Here is the Twig code that I came up with:

      <tr><td></td><td>Strongly Agree</td><td>Somewhat Agree</td>
          <td>Somewhat Disgree</td><td>Strongly Disgree</td></tr>
      <tr style="text-align: center;"><td>{{ form_label(form.sur_recommend) }}</td>
         {% for i in 0..3 %}
            <td>{{ form_widget(form.sur_recommend[i]) }}</td>
         {% endfor %}


Notice the heading column is in one row, and I have a td element for each heading. I use the form_label to show the choice group label on the left. Notice I have a for loop, and a td element for each radio button as part of the choice group.

The resultant code renders on a page as follows:


This is quite functional and looks good and similar to the original.

Testing Symfony Forms with Complex Field Types


Creating functional tests for controllers that have forms with complex field types can be hard to understand at first, but once you understand the basic concepts, they become easier. This article explains a simple example that I had to test with an application i developed.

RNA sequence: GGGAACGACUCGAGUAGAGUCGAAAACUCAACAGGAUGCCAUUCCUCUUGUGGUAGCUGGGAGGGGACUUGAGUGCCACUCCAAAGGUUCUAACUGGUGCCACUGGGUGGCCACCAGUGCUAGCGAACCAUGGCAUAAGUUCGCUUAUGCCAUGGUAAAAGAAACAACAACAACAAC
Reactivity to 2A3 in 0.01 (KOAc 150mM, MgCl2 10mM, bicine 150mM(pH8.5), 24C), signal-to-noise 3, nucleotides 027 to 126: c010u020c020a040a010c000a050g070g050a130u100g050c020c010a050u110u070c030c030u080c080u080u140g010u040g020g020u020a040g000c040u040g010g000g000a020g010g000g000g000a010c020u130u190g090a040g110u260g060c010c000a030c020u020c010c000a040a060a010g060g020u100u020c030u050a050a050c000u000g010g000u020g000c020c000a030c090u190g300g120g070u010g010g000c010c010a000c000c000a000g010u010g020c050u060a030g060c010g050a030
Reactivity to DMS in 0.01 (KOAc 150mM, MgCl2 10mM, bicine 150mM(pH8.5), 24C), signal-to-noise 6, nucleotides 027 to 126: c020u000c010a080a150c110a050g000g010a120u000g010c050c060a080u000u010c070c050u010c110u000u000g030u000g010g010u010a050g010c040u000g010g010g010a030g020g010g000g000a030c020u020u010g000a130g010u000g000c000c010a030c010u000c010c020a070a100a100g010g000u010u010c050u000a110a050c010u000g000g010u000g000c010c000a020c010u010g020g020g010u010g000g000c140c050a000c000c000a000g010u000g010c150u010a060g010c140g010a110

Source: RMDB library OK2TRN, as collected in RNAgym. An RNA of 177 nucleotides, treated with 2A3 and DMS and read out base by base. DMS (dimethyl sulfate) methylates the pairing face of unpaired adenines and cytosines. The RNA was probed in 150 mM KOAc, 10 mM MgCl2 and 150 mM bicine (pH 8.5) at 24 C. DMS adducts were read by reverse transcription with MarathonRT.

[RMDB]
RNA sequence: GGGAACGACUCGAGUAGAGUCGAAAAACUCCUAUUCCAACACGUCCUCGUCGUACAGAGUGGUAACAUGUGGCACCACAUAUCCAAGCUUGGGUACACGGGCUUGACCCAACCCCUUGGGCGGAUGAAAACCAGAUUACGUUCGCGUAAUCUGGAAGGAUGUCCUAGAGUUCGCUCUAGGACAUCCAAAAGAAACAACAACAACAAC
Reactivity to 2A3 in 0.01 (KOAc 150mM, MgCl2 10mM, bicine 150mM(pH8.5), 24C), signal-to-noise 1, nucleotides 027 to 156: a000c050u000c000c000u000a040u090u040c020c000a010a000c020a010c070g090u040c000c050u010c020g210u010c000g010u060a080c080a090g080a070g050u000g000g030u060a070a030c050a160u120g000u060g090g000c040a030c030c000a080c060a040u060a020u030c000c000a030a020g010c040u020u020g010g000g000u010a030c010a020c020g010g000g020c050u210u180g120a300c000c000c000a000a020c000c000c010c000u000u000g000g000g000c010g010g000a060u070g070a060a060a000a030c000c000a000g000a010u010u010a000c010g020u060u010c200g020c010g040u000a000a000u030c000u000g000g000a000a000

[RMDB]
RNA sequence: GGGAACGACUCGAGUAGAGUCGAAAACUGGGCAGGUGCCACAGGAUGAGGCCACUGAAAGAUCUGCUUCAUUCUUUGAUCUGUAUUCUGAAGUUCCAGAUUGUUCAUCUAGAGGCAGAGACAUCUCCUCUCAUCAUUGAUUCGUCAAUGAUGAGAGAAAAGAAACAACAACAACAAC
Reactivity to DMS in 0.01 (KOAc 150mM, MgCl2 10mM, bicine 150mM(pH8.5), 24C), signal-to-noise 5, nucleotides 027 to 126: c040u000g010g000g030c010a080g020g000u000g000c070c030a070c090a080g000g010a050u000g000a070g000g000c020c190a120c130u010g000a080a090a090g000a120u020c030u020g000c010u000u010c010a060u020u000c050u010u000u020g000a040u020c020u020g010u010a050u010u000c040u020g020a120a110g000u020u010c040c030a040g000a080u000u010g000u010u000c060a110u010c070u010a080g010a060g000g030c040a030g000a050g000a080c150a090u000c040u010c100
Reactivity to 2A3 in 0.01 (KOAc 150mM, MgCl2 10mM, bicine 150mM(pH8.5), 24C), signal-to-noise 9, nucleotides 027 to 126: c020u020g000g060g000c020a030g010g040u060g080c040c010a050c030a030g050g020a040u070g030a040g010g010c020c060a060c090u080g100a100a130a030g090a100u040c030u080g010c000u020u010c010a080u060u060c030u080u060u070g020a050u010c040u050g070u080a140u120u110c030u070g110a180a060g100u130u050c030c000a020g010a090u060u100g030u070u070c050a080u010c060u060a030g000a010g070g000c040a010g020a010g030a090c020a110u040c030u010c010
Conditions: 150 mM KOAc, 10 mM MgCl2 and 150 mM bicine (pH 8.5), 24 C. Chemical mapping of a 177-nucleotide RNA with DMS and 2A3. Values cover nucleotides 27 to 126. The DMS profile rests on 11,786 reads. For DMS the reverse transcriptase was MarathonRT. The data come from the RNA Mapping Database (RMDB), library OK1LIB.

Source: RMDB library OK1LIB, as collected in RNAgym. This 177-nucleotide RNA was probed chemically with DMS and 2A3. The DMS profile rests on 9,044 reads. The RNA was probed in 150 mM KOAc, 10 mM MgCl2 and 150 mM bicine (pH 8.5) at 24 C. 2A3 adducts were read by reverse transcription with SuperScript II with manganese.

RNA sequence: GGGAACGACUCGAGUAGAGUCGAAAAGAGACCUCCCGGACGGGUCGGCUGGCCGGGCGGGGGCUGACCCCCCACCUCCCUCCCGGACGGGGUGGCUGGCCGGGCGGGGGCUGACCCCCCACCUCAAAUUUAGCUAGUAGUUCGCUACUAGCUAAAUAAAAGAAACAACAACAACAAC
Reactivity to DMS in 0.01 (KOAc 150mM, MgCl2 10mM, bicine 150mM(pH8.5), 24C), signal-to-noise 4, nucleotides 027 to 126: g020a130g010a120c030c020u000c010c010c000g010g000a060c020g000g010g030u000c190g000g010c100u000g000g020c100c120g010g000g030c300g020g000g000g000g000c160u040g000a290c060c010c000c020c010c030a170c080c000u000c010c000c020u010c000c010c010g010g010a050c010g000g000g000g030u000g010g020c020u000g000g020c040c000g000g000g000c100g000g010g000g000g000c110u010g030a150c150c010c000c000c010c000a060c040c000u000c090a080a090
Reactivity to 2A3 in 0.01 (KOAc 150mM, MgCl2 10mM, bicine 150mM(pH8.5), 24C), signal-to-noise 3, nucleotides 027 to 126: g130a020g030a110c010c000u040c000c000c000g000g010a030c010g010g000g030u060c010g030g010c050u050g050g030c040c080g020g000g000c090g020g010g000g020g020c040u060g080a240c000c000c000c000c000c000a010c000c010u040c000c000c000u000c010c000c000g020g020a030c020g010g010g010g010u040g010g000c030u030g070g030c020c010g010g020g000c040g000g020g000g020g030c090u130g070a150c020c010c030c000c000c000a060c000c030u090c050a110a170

Client Crawler and Redirects

For my application, I needed to click on a link to get to the authentication page, and then after authentication succeeds, that controller redirects back to the homepage (with cookies created). Since a typical test case looks for a 200 response code, when redirected, you will actually get a 302 response code instead. To workaround this in Symfony, you’ll need to follow redirects. Sample client code would look like the following:

public function testLogin(){
    $client = static::createClient(); // Create crawler client.
    $client->followRedirects(); // After authenticating will redirect.

So in the above code, the followRedirects() method is used when your client is expecting to be redirected on a successful response as per the documentation.

Getting Form Page and Node

After creating the client, I needed to click a link to go to the login page and then assert that it is the correct page and get a crawler node (the login button). Example code is as follows:

$crawler = $client->request('GET', '/'); // Get homepage.
$loginLink = $crawler->selectLink('Login link')->link();
$crawler = $client->click( $loginLink ); // Click link.

    'Enter your details',

$authCrawlerNode = $crawler->selectButton('Login'); // Get form button.

The above code gets the homepage content, looks for a link called “Login link” then clicks it; and then finally asserts the resultant page contains “Enter your details”. Then it gets the crawler node a button labelled “Login”.

The Login Form